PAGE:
I Can Read You with My Fingertips: Scars, Ink, Sex, and Leviticus

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Written by Hugo Schwyzer. Hugo, the author of My Sweet Boy, My Goy Toy is a professor of history and gender studies. Follow Hugo on Twitter at @hugoschwyzer.

Rated PG-13 “Do not cut your bodies for the dead or put tattoo marks on yourselves. I am the Lord”

Amy’s fingers traced the burn marks on my bare shoulder. Her head was on my chest; we were naked, sweating, resting from another round of fierce, urgent fucking. We were a new couple, drunk on a chemistry we were both old enough to know would be all too fleeting. As long as the mutual craving lasted, we were going to indulge it.

“Is it weird that I think your scars are hot?” Amy asked, her fingers moving onto my chest, finding each of the dozen or so decade-old bumps that were the tactile reminders of the cigarettes I’d ground out on my torso. She raised herself up on her elbow, lowering her mouth first to my nipple, then to the small neighboring burn marks themselves, her tongue darting. I felt myself hardening again, improbably quickly, my back arching at the sensation. “It’s not weird,” I gasped, “I love it.”

Self-mutilation often starts in the mid-teens, and statistically, is more common in women than men. I was 19 when I first started cutting myself with broken glass and x-acto knives, 20 when I started burning myself with cigarettes. Though I’d developed a drinking problem (and a drug habit) in high school, I didn’t learn to cut until the summer after my freshman year of college.

Phil was the first person I ever saw cut himself. He was a friend of a friend but we had our eyes on each other all summer – we were the only two bisexual guys in our social circle. One foggy August night in 1986, we had sex for the first time (in the bed of a girl we’d both taken turns dating). We were drinking, but I’d refused the hit of acid Phil proffered both before and after we’d fucked. When we put our clothes back on and stumbled out into the backyard to join the party, a dark mood seemed to collect Phil in its grip. He smashed a beer bottle and started flailing at his arms. I was spattered in his blood when I tackled him, and my hands were cut as I fought to get the glass out of his hands. We were driven to the emergency room. Phil needed a few dozen stitches on his left arm, I needed four on my left hand.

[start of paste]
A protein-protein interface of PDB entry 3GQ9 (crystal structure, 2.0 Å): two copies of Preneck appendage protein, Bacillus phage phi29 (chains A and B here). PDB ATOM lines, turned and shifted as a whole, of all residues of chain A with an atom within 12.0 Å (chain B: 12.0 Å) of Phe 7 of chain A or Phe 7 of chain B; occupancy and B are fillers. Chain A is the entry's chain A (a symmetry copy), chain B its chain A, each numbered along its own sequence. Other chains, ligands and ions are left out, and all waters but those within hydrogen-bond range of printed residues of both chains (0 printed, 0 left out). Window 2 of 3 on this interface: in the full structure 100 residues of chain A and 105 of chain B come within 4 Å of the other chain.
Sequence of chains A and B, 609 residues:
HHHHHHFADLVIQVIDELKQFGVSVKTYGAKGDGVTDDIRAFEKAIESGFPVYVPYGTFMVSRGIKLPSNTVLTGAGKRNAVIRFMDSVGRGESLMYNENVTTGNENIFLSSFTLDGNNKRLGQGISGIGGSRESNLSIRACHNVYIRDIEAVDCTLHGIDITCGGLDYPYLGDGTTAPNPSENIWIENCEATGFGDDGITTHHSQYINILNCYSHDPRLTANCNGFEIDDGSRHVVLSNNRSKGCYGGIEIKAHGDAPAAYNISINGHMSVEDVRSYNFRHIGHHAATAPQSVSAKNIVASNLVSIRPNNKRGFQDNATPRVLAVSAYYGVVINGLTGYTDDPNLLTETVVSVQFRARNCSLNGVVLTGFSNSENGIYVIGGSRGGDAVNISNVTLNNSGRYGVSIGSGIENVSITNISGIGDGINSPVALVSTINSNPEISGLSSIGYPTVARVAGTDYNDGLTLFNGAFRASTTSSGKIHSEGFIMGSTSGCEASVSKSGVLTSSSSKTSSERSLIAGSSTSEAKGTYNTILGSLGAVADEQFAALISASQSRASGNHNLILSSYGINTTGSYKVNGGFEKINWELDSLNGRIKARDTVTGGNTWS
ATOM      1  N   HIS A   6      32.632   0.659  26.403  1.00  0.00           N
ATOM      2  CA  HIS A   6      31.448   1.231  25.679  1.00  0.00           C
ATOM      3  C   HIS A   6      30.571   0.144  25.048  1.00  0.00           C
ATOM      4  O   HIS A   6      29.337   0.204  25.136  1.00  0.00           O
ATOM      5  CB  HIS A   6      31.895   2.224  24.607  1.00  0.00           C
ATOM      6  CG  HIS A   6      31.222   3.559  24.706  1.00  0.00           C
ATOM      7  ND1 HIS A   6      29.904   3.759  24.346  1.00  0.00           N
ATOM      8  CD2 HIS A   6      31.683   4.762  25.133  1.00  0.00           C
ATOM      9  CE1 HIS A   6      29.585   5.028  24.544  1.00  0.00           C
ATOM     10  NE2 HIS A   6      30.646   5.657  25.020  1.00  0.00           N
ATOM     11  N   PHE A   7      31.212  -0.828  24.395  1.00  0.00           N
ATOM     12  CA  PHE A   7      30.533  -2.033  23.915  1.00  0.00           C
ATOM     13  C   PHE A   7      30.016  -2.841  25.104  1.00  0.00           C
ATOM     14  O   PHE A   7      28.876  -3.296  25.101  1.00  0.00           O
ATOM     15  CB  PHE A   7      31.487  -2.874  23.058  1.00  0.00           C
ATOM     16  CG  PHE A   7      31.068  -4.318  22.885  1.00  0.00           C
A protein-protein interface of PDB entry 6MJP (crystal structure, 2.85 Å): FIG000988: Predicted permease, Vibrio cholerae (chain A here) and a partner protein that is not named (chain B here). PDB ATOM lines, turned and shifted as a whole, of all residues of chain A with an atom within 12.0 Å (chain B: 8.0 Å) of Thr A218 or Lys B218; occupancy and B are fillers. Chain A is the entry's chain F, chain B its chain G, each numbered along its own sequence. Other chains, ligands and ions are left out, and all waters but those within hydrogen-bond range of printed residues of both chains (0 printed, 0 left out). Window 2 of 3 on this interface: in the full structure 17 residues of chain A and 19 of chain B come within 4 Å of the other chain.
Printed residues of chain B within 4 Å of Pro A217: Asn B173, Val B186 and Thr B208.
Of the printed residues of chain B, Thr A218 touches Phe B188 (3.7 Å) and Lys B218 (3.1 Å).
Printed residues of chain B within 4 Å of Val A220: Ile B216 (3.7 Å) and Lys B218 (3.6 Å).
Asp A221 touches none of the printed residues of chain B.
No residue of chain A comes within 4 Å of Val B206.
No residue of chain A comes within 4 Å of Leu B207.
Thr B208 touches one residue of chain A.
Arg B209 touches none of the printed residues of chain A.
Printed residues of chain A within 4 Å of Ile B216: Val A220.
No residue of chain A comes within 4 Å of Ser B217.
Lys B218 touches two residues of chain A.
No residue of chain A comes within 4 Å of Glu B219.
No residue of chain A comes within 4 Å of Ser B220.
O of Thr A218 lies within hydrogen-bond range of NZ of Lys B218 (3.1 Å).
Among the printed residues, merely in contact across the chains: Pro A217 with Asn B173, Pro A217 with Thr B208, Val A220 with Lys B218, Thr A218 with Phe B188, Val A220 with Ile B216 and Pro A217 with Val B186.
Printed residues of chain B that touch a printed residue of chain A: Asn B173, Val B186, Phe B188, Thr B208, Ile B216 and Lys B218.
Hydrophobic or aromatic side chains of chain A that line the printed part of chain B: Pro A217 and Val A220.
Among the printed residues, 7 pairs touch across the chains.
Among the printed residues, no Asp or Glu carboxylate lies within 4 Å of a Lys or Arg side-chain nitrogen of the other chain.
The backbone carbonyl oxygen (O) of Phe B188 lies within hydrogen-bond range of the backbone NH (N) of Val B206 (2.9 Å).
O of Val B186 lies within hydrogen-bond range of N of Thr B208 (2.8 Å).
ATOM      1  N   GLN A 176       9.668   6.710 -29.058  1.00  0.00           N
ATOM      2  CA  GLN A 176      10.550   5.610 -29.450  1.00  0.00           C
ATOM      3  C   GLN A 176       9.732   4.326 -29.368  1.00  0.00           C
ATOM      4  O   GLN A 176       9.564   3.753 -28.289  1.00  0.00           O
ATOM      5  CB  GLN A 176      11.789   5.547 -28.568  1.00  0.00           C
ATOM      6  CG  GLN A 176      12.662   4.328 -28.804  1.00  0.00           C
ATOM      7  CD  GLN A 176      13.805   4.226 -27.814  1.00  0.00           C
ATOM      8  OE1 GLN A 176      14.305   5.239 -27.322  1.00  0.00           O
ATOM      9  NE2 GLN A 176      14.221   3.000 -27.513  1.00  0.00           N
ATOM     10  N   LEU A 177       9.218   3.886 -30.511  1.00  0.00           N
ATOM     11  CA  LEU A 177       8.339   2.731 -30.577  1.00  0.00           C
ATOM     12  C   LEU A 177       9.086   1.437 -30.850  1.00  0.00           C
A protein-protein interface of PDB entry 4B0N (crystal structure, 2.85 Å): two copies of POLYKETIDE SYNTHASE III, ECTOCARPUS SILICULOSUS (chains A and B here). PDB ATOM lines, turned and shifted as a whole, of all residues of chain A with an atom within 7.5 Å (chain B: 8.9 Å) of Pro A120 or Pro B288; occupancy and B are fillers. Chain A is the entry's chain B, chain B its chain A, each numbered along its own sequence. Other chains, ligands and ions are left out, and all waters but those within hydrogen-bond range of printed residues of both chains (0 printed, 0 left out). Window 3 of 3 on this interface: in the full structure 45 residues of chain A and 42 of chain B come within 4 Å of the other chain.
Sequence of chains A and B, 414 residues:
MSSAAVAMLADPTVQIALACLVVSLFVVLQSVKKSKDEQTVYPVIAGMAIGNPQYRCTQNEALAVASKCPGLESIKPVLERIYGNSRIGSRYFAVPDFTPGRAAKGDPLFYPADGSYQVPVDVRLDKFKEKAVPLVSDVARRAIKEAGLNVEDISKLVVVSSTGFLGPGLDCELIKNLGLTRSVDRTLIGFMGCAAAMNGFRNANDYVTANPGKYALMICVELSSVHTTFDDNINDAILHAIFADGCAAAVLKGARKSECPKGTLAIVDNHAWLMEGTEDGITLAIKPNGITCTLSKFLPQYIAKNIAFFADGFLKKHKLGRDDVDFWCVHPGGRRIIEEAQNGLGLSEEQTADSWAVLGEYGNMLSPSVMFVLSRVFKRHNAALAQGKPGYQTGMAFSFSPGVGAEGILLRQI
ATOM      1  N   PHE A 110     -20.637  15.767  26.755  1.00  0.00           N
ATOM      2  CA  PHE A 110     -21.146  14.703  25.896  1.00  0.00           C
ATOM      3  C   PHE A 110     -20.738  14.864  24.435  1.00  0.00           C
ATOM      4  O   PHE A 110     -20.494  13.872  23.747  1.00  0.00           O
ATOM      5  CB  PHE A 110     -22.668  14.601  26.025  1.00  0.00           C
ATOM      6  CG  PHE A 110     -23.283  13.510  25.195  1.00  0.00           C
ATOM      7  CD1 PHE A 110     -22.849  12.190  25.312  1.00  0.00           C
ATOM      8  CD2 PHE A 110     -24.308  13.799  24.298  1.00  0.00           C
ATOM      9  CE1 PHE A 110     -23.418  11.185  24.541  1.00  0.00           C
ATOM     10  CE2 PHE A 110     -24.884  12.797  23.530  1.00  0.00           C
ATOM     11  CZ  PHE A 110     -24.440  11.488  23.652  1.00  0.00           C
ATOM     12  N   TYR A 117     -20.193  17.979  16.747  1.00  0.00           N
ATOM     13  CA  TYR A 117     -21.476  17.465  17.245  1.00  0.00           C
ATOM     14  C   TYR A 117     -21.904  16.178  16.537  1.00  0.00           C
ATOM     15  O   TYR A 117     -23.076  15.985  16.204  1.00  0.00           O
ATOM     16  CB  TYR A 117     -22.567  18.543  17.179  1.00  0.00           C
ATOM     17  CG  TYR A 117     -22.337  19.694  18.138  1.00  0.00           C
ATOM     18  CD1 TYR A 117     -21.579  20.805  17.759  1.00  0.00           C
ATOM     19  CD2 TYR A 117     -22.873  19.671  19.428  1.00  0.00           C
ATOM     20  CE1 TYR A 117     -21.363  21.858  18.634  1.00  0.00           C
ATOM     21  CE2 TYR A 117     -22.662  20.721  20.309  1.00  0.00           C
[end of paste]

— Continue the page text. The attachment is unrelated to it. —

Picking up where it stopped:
I was horrified and guilt-ridden. I assumed that Phil was ritually punishing himself for what we’d just done. It was our mutual ex who reassured me on the drive home from the hospital. “It has nothing to do with you, Hugo, it’s just how Phil deals with pain. Didn’t you notice the scars?” I hadn’t. We’d gotten naked in the dark, and the sex had been rushed, each of us too adolescently focused on the other’s cock to pay much attention to anything else.

That hook-up and its bloody aftermath haunted me for months after I went back to college for my sophomore year. In my far-from-sober recollections of that night, the sex and the cutting flowed together. It was as confusing as it was desperately hot. I got off to the memory, but I also drew inspiration from it. And by the spring of 1987, as my own depression worsened, I was cutting.

I chronically mutilated myself for the through a bachelor’s degree and graduate school and two short, unhappy marriages. Several times when I was drunk, I cut as I’d seen Phil cut, flailing and wild with a broken bottle. After being hospitalized several times, I switched from cutting to burning myself. I used cigarettes — and car cigarette lighters. Burning brought the same pain that I found so cathartic, but the wounds it left didn’t require a visit to the emergency room. Besides, wild, intoxicated cutting was about getting other people to witness my pain. Most of my self-injury was done in private, and cigarettes proved to be much more discreet but equally effective tools for getting the job done. I was careful to burn myself only in places that could be easily concealed.

Clothing covered the burn marks on my arms, chest, thighs and stomach from most of the world. There was no hiding my compulsion from the people I slept with. Some found it a turn-on; most seemed to find it repulsive. One of the last times I burned, I went to bed with the student I’d been seeing casually for a few weeks. I made sure the lights were off before Kiley and I got naked, but to no avail. A few seconds after she straddled me and slid my cock inside, her right hand found my left shoulder – and a half-dozen still oozing wounds from the car lighter. She leapt off of me, switched on the light, and stared at me with horror before putting on her clothes and going home, her disgusted “What the fuck, Hugo?” echoing in my ears.